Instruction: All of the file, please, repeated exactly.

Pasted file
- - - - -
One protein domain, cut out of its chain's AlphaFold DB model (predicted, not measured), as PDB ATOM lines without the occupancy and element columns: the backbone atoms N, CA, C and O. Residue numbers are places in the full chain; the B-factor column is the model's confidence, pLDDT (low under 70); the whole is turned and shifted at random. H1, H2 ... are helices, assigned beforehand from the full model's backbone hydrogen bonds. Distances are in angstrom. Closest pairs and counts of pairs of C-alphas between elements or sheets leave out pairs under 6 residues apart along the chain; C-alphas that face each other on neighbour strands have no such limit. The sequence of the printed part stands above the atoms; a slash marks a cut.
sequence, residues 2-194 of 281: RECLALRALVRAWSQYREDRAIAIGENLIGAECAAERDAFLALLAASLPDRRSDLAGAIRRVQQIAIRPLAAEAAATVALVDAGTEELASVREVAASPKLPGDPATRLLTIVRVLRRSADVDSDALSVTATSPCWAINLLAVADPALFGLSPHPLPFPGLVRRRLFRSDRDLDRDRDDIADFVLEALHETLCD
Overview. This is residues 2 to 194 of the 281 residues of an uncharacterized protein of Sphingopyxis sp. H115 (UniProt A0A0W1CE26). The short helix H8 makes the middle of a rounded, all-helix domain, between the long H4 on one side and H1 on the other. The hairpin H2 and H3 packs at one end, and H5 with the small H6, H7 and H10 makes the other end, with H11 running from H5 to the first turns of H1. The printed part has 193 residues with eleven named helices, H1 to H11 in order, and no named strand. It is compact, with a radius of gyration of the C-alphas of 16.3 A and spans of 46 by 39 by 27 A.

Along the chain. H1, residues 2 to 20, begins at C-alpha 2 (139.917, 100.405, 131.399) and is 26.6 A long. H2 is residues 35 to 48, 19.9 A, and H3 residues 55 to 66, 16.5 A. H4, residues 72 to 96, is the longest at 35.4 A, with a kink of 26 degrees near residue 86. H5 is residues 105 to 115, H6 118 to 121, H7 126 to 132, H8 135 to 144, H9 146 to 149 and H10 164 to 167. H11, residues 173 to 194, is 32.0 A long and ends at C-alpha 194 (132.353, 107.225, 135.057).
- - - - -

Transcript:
One protein domain, cut out of its chain's AlphaFold DB model (predicted, not measured), as PDB ATOM lines without the occupancy and element columns: the backbone atoms N, CA, C and O. Residue numbers are places in the full chain; the B-factor column is the model's confidence, pLDDT (low under 70); the whole is turned and shifted at random. H1, H2 ... are helices, assigned beforehand from the full model's backbone hydrogen bonds. Distances are in angstrom. Closest pairs and counts of pairs of C-alphas between elements or sheets leave out pairs under 6 residues apart along the chain; C-alphas that face each other on neighbour strands have no such limit. The sequence of the printed part stands above the atoms; a slash marks a cut.
sequence, residues 2-194 of 281: RECLALRALVRAWSQYREDRAIAIGENLIGAECAAERDAFLALLAASLPDRRSDLAGAIRRVQQIAIRPLAAEAAATVALVDAGTEELASVREVAASPKLPGDPATRLLTIVRVLRRSADVDSDALSVTATSPCWAINLLAVADPALFGLSPHPLPFPGLVRRRLFRSDRDLDRDRDDIADFVLEALHETLCD
Overview. This is residues 2 to 194 of the 281 residues of an uncharacterized protein of Sphingopyxis sp. H115 (UniProt A0A0W1CE26). The short helix H8 makes the middle of a rounded, all-helix domain, between the long H4 on one side and H1 on the other. The hairpin H2 and H3 packs at one end, and H5 with the small H6, H7 and H10 makes the other end, with H11 running from H5 to the first turns of H1. The printed part has 193 residues with eleven named helices, H1 to H11 in order, and no named strand. It is compact, with a radius of gyration of the C-alphas of 16.3 A and spans of 46 by 39 by 27 A.

Along the chain. H1, residues 2 to 20, begins at C-alpha 2 (139.917, 100.405, 131.399) and is 26.6 A long. H2 is residues 35 to 48, 19.9 A, and H3 residues 55 to 66, 16.5 A. H4, residues 72 to 96, is the longest at 35.4 A, with a kink of 26 degrees near residue 86. H5 is residues 105 to 115, H6 118 to 121, H7 126 to 132, H8 135 to 144, H9 146 to 149 and H10 164 to 167. H11, residues 173 to 194, is 32.0 A long and ends at C-alpha 194 (132.353, 107.225, 135.057).